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What is This Treatment?
Organic mulch is generally a plant by-product such as bark, wood chips, or a recycled material such as chipped construction waste applied as a loose material to slopes and flat areas within the right of way.
When to Use This Design Concept?
Organic mulch for vegetation control may be used in all areas but, is a temporary solution requiring periodic reapplication every 2-5 years. This treatment should only be used where a roadside planting or another highway improvement project will immediately follow a highway construction project or on highway planting projects where plant masses will fill in within three to four years.
- Organic mulch may reduce maintenance effort by temporarily reducing the need for mechanical or chemical weed control.
- Mulch also helps retain soil moisture, reduces irrigation requirements and can enhance soil structure over time.
- Wood chips and shredded bark provide a finished appearance to planting areas and slopes.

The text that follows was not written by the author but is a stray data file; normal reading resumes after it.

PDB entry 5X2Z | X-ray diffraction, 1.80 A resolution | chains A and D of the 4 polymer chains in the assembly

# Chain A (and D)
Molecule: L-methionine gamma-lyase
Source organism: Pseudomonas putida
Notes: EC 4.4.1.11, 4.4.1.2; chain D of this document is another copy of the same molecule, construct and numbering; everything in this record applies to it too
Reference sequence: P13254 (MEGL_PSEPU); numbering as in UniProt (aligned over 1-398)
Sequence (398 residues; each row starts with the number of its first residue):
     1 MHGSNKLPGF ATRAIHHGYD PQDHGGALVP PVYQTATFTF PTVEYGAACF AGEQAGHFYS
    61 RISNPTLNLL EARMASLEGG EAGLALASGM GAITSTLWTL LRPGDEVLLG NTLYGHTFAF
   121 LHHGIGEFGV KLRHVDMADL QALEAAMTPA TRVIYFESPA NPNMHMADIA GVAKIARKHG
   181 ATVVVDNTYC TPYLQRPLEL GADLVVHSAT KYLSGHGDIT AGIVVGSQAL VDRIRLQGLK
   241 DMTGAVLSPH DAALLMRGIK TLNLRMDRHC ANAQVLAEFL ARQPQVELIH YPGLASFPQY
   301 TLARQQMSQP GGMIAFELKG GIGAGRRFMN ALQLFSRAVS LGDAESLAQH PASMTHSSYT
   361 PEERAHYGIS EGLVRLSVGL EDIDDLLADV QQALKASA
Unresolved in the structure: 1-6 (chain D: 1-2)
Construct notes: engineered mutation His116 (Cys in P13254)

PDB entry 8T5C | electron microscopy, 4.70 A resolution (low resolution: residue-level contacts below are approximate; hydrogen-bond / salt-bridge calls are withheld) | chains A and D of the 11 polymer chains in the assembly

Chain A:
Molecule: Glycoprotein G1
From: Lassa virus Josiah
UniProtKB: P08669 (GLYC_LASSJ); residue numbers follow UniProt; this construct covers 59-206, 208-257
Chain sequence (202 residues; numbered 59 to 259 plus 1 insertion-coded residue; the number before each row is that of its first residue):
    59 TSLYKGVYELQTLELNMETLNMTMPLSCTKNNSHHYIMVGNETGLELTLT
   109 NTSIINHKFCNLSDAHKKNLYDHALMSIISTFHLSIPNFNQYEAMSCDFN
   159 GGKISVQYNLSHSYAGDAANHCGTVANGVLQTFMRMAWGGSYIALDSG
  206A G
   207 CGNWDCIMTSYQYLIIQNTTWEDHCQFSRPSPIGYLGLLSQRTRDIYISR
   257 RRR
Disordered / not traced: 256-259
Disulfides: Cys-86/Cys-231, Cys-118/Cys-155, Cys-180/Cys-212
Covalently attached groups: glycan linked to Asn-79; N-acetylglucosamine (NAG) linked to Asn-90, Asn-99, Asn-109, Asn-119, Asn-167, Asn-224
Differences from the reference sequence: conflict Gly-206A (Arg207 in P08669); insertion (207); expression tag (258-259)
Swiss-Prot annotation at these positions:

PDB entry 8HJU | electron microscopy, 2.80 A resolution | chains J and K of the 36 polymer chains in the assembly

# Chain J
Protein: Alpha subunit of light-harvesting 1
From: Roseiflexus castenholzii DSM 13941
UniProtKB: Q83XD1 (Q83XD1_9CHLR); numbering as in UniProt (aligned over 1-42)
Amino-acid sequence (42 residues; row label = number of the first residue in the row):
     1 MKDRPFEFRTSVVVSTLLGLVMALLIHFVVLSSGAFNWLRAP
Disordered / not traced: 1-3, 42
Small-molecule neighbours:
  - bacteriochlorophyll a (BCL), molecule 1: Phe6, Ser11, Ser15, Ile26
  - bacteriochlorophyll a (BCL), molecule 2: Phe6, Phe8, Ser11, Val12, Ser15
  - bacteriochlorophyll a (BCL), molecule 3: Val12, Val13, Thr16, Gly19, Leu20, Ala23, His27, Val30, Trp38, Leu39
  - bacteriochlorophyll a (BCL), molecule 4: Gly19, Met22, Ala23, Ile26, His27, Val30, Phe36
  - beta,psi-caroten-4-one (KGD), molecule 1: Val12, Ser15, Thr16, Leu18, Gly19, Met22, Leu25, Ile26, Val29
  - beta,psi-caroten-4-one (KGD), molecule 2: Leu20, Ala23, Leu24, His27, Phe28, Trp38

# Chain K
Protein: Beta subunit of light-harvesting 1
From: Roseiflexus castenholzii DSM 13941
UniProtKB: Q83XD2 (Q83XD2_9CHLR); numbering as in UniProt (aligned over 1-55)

- Organic mulch provides erosion control and in some cases be substituted for erosion control seeding to provide temporary slope stabilization.
- Mulching is a constructive use of recycled materials.
- The use of mulch on slopes greater than 3:1 usually requires additional treatment such as a tackafier Long fibrous or shredded bark, not chips, should be used on slopes.
- Do not use organic mulch in drainages or areas with concentrated flows.
- Mulch is a temporary solution. A 4" mulch depth must be reapplied every 2-3 years (3" 3-4 years).
- Wood chips and bark are susceptible to burning and should not be used without curb or inert material at the road’s edge.
Specification(s) and Detail(s)
- 2010 Standard Specification section 20-7.02D(6) Mulch (Establishes particle size and quality requirements)
- Specify the mulch type (tree bark, wood chips, shredded bark, etc.) on the plans.
- No detail necessary - show mulch areas and mulch depth on project plans.
- $40/ yd3 installed. Varies based on quantity, slope access and type of mulch.
- BEES Item 202011 MULCH
Updated: May 24, 2012